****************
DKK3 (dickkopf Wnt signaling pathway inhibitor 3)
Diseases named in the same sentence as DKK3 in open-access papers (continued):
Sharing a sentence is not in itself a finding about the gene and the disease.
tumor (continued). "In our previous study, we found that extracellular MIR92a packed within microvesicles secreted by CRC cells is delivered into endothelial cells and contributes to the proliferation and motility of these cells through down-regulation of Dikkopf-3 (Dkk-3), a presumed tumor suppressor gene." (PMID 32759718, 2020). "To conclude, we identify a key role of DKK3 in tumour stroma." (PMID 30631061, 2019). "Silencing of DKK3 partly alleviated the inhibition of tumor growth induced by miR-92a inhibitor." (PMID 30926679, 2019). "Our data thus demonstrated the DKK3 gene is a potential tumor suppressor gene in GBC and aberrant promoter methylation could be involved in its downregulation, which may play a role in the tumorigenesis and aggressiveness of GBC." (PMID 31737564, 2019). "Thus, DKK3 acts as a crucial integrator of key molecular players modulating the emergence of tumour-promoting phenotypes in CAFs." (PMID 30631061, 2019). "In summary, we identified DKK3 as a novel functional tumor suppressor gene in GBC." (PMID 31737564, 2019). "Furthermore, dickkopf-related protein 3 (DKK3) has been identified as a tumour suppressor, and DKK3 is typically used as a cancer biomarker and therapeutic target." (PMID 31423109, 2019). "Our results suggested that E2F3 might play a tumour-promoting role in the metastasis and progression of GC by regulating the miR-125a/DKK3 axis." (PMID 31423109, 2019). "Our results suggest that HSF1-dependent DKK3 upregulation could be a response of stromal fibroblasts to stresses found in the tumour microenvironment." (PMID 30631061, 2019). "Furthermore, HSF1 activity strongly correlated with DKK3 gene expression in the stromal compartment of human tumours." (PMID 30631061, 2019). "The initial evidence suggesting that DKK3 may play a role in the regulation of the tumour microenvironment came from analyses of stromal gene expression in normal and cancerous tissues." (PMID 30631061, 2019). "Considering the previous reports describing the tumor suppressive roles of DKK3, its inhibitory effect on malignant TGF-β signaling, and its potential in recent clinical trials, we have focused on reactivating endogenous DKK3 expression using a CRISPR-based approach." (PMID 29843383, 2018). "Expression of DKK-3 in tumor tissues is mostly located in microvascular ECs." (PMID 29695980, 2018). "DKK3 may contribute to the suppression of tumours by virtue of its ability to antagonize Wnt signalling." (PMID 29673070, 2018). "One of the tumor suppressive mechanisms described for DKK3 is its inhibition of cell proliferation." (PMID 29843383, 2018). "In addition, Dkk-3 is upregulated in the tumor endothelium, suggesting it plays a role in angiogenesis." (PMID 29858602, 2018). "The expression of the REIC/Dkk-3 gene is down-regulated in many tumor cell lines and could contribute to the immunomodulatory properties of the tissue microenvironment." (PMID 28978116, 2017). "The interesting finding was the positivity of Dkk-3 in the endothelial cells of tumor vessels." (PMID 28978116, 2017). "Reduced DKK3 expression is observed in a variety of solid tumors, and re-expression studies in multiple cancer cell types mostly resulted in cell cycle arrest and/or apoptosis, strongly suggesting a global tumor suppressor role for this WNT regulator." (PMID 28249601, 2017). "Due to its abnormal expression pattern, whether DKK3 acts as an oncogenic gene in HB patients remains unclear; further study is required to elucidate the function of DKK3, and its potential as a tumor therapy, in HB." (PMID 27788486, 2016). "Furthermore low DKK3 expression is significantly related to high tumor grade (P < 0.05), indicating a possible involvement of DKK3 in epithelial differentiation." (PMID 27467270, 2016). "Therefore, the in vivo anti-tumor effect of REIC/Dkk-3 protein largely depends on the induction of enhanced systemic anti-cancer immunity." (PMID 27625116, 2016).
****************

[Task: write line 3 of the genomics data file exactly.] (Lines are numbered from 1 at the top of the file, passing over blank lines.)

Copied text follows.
Sharing a sentence is not in itself a finding about the gene and the disease.